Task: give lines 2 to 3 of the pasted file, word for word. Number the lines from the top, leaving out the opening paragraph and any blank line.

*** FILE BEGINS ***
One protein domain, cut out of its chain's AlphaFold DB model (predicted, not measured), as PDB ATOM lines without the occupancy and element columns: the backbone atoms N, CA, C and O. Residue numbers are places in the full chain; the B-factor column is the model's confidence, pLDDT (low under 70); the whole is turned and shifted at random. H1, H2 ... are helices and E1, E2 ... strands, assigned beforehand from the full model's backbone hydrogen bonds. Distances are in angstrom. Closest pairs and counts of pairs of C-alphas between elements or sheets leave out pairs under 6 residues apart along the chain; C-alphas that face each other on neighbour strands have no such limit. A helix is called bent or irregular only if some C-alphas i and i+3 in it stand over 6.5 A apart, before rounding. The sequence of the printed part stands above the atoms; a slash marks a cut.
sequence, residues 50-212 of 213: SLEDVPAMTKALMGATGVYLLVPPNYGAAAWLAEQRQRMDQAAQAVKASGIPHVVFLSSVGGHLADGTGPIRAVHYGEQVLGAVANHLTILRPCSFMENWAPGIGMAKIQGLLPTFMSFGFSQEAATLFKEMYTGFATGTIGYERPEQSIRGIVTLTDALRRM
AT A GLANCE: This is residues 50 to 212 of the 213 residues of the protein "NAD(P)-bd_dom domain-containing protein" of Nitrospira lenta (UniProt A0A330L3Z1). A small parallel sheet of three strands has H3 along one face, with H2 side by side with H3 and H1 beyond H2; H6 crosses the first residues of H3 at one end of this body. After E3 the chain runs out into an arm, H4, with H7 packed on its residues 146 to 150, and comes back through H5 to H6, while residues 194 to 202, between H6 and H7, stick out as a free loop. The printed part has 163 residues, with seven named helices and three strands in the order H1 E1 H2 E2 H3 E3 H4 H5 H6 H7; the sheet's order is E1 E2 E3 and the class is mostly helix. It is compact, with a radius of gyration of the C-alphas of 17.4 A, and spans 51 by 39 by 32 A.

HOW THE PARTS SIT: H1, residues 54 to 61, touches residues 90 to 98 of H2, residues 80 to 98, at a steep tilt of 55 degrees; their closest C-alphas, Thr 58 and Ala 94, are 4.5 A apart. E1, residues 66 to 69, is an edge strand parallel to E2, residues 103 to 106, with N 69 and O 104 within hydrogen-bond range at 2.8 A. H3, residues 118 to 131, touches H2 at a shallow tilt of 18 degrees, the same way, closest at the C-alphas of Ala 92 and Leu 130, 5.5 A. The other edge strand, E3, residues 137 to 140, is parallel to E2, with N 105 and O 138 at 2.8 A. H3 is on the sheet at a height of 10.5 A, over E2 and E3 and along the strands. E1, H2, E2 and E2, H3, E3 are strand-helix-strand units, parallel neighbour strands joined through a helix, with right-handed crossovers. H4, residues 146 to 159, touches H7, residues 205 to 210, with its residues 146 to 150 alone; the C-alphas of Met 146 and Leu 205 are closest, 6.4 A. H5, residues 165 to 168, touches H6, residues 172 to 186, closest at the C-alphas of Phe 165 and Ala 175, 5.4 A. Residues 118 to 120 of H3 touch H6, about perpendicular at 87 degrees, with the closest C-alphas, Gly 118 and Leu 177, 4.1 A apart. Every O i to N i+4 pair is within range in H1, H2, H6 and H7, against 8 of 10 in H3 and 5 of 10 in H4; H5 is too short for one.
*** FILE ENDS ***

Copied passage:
AT A GLANCE: This is residues 50 to 212 of the 213 residues of the protein "NAD(P)-bd_dom domain-containing protein" of Nitrospira lenta (UniProt A0A330L3Z1). A small parallel sheet of three strands has H3 along one face, with H2 side by side with H3 and H1 beyond H2; H6 crosses the first residues of H3 at one end of this body. After E3 the chain runs out into an arm, H4, with H7 packed on its residues 146 to 150, and comes back through H5 to H6, while residues 194 to 202, between H6 and H7, stick out as a free loop. The printed part has 163 residues, with seven named helices and three strands in the order H1 E1 H2 E2 H3 E3 H4 H5 H6 H7; the sheet's order is E1 E2 E3 and the class is mostly helix. It is compact, with a radius of gyration of the C-alphas of 17.4 A, and spans 51 by 39 by 32 A.

HOW THE PARTS SIT: H1, residues 54 to 61, touches residues 90 to 98 of H2, residues 80 to 98, at a steep tilt of 55 degrees; their closest C-alphas, Thr 58 and Ala 94, are 4.5 A apart. E1, residues 66 to 69, is an edge strand parallel to E2, residues 103 to 106, with N 69 and O 104 within hydrogen-bond range at 2.8 A. H3, residues 118 to 131, touches H2 at a shallow tilt of 18 degrees, the same way, closest at the C-alphas of Ala 92 and Leu 130, 5.5 A. The other edge strand, E3, residues 137 to 140, is parallel to E2, with N 105 and O 138 at 2.8 A. H3 is on the sheet at a height of 10.5 A, over E2 and E3 and along the strands. E1, H2, E2 and E2, H3, E3 are strand-helix-strand units, parallel neighbour strands joined through a helix, with right-handed crossovers. H4, residues 146 to 159, touches H7, residues 205 to 210, with its residues 146 to 150 alone; the C-alphas of Met 146 and Leu 205 are closest, 6.4 A. H5, residues 165 to 168, touches H6, residues 172 to 186, closest at the C-alphas of Phe 165 and Ala 175, 5.4 A. Residues 118 to 120 of H3 touch H6, about perpendicular at 87 degrees, with the closest C-alphas, Gly 118 and Leu 177, 4.1 A apart. Every O i to N i+4 pair is within range in H1, H2, H6 and H7, against 8 of 10 in H3 and 5 of 10 in H4; H5 is too short for one.